When you really look at it, Bradford Cox’s career trajectory is scary. The first Deerhunter release, which now feels like at least a decade ago, was only in 2005, and when you consider the fact that that record wasn’t even that good, him being pretty much the king of whatever it is he actually does is damn impressive. Through the course of two further Deerhunter albums and a solo release under the Atlas Sound banner, Cox has pretty much cemented himself as the first name in ambient shoegaze indie noise psych-rock. And it’s not undeserved, given that all those records are fucking great, but still, most artists of his undeniable talent at least still have the common decency to spread their genius out a little.
And so another day, another needlessly good album from Mr Cox. Logos the second Atlas Sound album – which, by the way, is the fourth awesome collection he’s put out in the last two years – and sees Cox working from a different palette than his Deerhunter work, but still within the confines of his trademark sound. Like, if Monet started using wax crayons instead of paints, you’d still tell a Monet from a Dali, yeah? Course you would. The reduced size of just about everything on this album highlights Cox’s strengths as a writer of great pop ambience, first and foremost. Without the myriad of footswitches, the simplistic elements of his music shine out like a massive beacon of awesomeness. Lesser artists would – and have – shy away from making albums like this, because it shows them at their rawest and most vulnerable. If this wasn’t such a success, it’d be a huge failure, and for the majority of songwriters, albums this sparse would only reveal the failings that a full band environment manages to smother.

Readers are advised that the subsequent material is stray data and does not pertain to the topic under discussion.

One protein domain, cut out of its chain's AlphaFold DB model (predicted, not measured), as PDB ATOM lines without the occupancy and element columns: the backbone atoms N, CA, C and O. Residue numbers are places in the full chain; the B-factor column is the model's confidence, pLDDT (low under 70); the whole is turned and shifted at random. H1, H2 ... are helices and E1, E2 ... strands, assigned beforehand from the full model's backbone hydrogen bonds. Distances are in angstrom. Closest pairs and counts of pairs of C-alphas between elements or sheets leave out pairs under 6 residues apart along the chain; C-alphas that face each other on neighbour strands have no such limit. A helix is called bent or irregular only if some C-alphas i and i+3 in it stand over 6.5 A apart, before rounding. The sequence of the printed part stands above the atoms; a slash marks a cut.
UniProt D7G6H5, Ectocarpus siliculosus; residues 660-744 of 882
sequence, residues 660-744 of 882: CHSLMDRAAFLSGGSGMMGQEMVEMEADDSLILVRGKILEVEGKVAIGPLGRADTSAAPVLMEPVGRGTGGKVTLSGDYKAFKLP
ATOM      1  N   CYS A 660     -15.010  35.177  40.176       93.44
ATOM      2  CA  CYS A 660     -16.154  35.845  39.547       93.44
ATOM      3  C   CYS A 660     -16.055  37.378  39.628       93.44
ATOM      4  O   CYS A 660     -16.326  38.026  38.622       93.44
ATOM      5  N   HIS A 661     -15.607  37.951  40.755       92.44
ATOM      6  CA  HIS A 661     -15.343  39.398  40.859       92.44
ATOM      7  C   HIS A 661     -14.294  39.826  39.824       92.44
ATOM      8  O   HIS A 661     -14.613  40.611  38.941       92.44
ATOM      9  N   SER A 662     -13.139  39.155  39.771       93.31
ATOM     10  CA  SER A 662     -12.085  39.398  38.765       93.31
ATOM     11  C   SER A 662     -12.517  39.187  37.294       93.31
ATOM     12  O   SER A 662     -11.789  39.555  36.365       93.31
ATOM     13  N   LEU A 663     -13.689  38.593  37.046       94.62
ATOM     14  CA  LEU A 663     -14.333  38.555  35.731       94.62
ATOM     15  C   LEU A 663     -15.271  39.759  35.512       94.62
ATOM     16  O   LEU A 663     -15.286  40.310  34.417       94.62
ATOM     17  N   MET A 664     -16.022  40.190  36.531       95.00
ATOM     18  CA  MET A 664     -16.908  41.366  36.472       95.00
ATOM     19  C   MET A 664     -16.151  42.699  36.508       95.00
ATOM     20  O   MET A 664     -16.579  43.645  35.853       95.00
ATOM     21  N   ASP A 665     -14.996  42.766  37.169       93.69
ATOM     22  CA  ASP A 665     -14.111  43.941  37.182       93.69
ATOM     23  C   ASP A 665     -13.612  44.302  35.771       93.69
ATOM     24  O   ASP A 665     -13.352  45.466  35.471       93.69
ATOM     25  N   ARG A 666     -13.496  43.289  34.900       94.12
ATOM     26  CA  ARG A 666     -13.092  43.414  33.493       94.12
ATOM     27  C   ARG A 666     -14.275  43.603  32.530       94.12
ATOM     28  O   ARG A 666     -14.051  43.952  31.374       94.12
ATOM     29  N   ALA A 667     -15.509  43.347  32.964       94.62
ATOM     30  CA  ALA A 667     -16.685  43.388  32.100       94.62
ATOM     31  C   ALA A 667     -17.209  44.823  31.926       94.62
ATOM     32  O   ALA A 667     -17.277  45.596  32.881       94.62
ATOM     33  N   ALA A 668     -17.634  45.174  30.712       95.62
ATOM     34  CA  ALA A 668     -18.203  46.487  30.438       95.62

Oh yeah, and the first single, ‘Walkabout’, features Noah Lennox aka Panda Bear. A coming together of surely two of the most creative people in indie music of the last few years is everything it should be – its being one of my favourite Animal Collective-related songs of the year, in the year Merriweather Post Pavillion came out, is all you really need to know. The album’s other major collaboration is with another champion of the more experimental side of pop music, Stereolab’s Laetitia Sadier, and it’s another winner – an eight-minute dream that sounds exactly like what Emperor Tomato Ketchup vs Microcastle should sound like.
The popular vote for album highlight could go to either of the above, or midpoint ‘Sheila’, which finds Cox at his most confessional – “when we die we’ll bury ourselves / cos no-one wants to die alone” – but really this is an album that doesn’t need a centre-piece, or a easily mix-taped single. It’s an album that needs to be taken as a whole, certainly it’s more of a coherent record than the previous Atlas Sound effort, it’s mood simply doesn’t lend to being chopped and changed. Suffice to say, it might be my favourite Cox release yet. Now that’s something special.